Creating and Implementing Class Hierarchies
What You Will Learn in This Chapter
- Deriving one class from another
- Calling base class constructors
- Defining and implementing interfaces
- Using important interfaces such as IComparable, IEquatable, and IEnumerable
- Managing resources by implementing IDisposable and providing destructors
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Chapter 4, “Using Types,” explains how you can convert data between various data types. Some of the conversions are between primitive types such as converting a float value into an int or converting a DateTime value into a string.
Some of the most interesting type conversions, however, are between one object type and another. For example, if the Employee class inherits from the Person class, you can convert a reference to an Employee into a reference to a Person because an Employee is a kind of Person.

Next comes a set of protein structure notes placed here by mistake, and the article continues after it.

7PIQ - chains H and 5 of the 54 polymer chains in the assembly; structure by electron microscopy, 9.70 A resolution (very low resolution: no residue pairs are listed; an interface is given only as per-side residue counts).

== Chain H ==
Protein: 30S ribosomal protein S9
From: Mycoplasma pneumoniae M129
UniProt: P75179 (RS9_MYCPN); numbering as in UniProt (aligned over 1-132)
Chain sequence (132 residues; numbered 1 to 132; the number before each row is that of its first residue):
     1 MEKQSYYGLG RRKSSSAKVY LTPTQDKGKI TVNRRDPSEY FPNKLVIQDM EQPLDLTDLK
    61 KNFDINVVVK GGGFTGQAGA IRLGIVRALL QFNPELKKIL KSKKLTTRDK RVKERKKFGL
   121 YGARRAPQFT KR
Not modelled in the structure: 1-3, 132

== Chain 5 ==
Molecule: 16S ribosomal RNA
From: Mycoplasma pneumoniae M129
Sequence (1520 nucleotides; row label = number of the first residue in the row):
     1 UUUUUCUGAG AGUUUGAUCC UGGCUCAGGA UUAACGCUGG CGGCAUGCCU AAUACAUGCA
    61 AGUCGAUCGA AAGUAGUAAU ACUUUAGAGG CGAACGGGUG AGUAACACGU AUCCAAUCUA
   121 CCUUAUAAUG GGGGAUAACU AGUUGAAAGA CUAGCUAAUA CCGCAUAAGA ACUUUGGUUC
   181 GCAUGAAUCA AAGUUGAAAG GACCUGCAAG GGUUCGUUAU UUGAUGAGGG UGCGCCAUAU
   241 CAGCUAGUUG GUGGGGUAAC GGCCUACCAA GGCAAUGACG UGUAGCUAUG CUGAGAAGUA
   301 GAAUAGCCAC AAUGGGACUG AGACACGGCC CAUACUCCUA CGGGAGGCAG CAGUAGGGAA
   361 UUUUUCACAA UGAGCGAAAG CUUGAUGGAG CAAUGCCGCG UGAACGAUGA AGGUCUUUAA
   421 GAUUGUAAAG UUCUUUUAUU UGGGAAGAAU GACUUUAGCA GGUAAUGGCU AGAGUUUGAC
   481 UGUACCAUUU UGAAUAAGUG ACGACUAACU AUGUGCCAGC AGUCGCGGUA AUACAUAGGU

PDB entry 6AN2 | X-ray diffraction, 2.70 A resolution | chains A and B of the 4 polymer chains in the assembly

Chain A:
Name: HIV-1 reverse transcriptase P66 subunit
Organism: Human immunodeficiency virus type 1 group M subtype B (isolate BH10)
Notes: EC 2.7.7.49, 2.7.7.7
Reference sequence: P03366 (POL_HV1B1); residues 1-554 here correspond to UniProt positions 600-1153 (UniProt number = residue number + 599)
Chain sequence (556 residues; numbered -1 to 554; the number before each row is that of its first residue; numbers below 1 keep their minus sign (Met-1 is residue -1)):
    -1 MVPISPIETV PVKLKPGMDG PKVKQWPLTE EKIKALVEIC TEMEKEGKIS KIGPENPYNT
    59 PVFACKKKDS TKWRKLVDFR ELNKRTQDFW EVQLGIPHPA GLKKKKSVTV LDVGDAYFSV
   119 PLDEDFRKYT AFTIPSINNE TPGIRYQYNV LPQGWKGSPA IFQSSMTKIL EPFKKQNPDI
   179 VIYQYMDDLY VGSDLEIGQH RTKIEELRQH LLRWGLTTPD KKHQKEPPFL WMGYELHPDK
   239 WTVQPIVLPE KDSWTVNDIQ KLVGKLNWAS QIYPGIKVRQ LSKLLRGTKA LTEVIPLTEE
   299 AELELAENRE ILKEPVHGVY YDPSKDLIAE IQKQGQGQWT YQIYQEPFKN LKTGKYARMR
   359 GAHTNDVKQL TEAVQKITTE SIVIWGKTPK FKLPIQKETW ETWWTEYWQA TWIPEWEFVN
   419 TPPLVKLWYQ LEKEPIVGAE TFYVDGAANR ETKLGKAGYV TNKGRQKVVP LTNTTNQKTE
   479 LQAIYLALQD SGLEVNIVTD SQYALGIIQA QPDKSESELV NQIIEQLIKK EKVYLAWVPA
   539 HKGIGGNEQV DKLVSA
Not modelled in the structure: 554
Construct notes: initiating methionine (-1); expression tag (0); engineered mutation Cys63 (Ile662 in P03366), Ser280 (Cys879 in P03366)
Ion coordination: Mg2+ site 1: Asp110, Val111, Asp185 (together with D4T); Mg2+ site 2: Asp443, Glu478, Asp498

This chapter explains how you can build hierarchies of classes such as the Person-Employee hierarchy. It also explains how to create and use interfaces, which provide another form of inheritance. Finally, this chapter explains how to manage an object’s resources when the object is destroyed.
Table 5-1 introduces you to the exam objectives covered in this chapter.